Employment Law


Employment law is the body of law that governs the employer-employee relationship. It protects individual employment contracts, as well as the application of tort and contract doctrines. Employment law is aimed to establish an economic relationship between the employer and employee. This employment relationship is more than the exchange of labor for money. It is expected that dignity, self-worth, satisfaction, and accomplishment are achieved in the U.S. society when someone is employed. Moreover, performance and rewards need to be awarded based on the employment responsibilities of the employee.

Employment laws have developed significantly over the last decades as they demonstrate the importance of work. Employees now have more legal rights, and employees are given the power to unionize, engage and be protected from discrimination based on race, gender, or disability. The rights and obligations of the employees and the employers are mediated through a contract of employment in almost every country. Some of the common employment terms that one needs to be familiar with include the following:

Minimum wage – This refers to the minimum amount that a worker can be paid per hour. Most first world countries have laws of this kind in place. In some countries, minimum wages are negotiated between the labor market parties through collective agreements. The agreements are made between non-organized employers and non-union workers. Usually, minimum wage rates are set by the government and are reviewed each year.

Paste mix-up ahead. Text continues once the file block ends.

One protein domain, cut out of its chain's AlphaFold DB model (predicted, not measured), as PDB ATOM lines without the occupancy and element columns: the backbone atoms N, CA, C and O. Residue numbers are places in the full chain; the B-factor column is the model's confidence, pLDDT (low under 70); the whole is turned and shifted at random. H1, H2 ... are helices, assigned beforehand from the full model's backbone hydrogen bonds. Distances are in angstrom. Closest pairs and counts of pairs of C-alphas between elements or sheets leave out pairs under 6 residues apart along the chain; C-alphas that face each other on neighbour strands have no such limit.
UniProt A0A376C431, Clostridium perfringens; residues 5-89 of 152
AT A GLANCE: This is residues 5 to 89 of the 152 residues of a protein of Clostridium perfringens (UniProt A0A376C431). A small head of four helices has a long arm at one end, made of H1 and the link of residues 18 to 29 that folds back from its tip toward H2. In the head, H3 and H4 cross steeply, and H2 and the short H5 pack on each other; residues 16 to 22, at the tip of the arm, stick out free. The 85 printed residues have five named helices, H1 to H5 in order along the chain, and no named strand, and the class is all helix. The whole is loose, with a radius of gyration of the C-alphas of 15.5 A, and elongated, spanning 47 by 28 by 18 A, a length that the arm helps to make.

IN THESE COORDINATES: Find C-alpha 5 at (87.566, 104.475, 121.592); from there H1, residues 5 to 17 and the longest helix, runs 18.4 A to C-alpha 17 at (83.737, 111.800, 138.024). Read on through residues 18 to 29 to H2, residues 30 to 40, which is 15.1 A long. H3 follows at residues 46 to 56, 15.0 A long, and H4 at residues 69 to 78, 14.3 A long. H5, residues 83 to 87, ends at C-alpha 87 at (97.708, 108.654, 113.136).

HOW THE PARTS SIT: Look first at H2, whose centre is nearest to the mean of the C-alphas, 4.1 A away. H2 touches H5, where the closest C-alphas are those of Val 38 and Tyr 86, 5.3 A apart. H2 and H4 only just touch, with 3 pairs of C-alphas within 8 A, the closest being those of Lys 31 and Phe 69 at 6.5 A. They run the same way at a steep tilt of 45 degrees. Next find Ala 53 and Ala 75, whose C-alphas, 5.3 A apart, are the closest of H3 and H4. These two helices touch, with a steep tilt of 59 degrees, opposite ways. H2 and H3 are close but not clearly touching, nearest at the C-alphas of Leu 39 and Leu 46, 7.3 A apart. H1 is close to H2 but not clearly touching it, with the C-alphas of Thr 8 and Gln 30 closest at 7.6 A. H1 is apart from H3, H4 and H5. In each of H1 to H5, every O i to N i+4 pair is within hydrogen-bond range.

Living wage – The living wage is the term used for full-time workers, and is usually higher than the minimum wage. Living wage allows the full-time worker to support themselves and their family. The real living wage is independently calculated each year based on what employees and their families need to live.

Hours – The maximum number of hours worked per day or at other time intervals are set by law in many countries. In the earlier days, the maximum number of hours for certain jobs varied between 11 to 14 hours, but was gradually limited to 12 to 8 hours for some jobs.

Health and Safety – Employment laws also take the health and safety of the workers into consideration.

Discrimination – Anti-discrimination laws protect employees against discrimination. Acts of racial discrimination and gender discrimination against employees are considered morally unacceptable and illegal.

Dismissal – Unfair and wrongful dismissal of an employee without legitimate motive is not allowed under employment laws. The employee should be given the possibility to defend themselves before being fired.

Child Labor – There are laws for child labor which protect children's rights. Hard labor work such as mining, factory work, agriculture, quarrying, operating a small business and even helping parents in their business are all counted under child labor.

Employment law also has rules and regulations in place for holiday entitlement and pay, maternity and parental rights, equal pay, laws against age discrimination, disability discrimination, race discrimination, religion and belief discrimination, sexual orientation discrimination, bullying and harassment, and managing redundancy effectively in the workplace.

Employers with a limited number of employees are not bound by rules and regulations defined under employment laws.

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